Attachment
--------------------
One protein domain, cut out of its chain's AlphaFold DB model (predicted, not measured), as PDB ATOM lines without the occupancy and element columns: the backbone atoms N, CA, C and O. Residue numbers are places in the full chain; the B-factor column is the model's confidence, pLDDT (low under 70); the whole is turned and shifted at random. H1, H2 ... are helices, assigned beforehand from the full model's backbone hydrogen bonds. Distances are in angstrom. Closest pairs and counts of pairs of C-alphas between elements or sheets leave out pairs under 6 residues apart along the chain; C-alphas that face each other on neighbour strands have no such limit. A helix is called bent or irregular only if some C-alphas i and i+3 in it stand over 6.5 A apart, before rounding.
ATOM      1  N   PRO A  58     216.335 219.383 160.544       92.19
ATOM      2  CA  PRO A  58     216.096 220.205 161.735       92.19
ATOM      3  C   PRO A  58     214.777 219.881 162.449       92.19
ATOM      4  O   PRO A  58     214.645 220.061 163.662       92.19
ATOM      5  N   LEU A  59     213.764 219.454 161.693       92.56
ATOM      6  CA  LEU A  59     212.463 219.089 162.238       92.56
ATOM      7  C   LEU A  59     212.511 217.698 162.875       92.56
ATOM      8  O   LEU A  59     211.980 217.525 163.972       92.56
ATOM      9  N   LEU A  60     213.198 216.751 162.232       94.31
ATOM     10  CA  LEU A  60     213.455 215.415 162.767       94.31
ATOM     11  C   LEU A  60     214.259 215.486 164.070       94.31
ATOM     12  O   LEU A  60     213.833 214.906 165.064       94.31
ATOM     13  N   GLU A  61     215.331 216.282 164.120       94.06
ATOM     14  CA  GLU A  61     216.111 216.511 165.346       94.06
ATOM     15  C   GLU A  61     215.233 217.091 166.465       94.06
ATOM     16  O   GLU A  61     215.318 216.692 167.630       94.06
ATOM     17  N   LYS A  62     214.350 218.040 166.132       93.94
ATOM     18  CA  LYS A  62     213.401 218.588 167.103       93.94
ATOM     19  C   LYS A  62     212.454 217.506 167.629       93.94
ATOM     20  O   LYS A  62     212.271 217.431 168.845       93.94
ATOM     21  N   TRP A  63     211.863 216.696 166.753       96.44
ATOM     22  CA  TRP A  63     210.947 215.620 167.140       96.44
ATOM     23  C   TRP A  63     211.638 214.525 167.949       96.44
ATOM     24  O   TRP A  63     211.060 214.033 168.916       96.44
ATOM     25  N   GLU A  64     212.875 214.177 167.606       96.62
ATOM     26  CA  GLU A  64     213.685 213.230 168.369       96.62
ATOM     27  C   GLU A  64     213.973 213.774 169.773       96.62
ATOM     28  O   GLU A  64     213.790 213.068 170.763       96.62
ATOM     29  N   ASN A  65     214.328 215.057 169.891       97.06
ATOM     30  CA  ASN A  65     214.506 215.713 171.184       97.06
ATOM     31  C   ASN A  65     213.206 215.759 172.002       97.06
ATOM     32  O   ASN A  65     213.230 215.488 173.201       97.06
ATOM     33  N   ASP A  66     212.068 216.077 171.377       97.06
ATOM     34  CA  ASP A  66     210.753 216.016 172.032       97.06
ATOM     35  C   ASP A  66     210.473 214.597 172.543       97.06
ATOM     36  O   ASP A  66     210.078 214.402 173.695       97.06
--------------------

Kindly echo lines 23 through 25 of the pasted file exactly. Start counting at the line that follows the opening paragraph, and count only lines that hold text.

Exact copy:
ATOM     23  C   TRP A  63     211.638 214.525 167.949       96.44
ATOM     24  O   TRP A  63     211.060 214.033 168.916       96.44
ATOM     25  N   GLU A  64     212.875 214.177 167.606       96.62